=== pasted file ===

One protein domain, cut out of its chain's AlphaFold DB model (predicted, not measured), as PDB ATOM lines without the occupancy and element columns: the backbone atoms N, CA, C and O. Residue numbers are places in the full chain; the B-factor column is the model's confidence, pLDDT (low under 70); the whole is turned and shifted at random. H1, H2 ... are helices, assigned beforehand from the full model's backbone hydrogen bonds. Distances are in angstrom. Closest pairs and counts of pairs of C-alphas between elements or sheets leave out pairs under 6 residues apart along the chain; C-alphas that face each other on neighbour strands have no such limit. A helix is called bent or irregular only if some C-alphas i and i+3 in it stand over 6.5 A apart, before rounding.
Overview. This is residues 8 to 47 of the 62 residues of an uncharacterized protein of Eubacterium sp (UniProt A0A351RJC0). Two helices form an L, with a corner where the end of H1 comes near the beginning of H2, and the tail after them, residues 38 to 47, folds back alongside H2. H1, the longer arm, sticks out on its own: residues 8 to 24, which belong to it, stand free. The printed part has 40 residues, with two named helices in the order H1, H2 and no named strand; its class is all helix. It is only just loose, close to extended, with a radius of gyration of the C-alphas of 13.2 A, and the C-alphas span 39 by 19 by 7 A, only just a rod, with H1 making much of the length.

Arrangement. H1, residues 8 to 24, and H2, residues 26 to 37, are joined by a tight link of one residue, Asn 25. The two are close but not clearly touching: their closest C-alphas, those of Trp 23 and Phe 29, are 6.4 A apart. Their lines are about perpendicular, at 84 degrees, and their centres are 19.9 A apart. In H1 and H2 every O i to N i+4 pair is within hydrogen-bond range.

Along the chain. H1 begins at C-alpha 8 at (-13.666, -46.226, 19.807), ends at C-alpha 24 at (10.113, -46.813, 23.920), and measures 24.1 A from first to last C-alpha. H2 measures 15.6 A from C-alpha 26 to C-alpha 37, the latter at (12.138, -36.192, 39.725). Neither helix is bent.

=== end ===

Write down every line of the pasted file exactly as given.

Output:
One protein domain, cut out of its chain's AlphaFold DB model (predicted, not measured), as PDB ATOM lines without the occupancy and element columns: the backbone atoms N, CA, C and O. Residue numbers are places in the full chain; the B-factor column is the model's confidence, pLDDT (low under 70); the whole is turned and shifted at random. H1, H2 ... are helices, assigned beforehand from the full model's backbone hydrogen bonds. Distances are in angstrom. Closest pairs and counts of pairs of C-alphas between elements or sheets leave out pairs under 6 residues apart along the chain; C-alphas that face each other on neighbour strands have no such limit. A helix is called bent or irregular only if some C-alphas i and i+3 in it stand over 6.5 A apart, before rounding.
Overview. This is residues 8 to 47 of the 62 residues of an uncharacterized protein of Eubacterium sp (UniProt A0A351RJC0). Two helices form an L, with a corner where the end of H1 comes near the beginning of H2, and the tail after them, residues 38 to 47, folds back alongside H2. H1, the longer arm, sticks out on its own: residues 8 to 24, which belong to it, stand free. The printed part has 40 residues, with two named helices in the order H1, H2 and no named strand; its class is all helix. It is only just loose, close to extended, with a radius of gyration of the C-alphas of 13.2 A, and the C-alphas span 39 by 19 by 7 A, only just a rod, with H1 making much of the length.

Arrangement. H1, residues 8 to 24, and H2, residues 26 to 37, are joined by a tight link of one residue, Asn 25. The two are close but not clearly touching: their closest C-alphas, those of Trp 23 and Phe 29, are 6.4 A apart. Their lines are about perpendicular, at 84 degrees, and their centres are 19.9 A apart. In H1 and H2 every O i to N i+4 pair is within hydrogen-bond range.

Along the chain. H1 begins at C-alpha 8 at (-13.666, -46.226, 19.807), ends at C-alpha 24 at (10.113, -46.813, 23.920), and measures 24.1 A from first to last C-alpha. H2 measures 15.6 A from C-alpha 26 to C-alpha 37, the latter at (12.138, -36.192, 39.725). Neither helix is bent.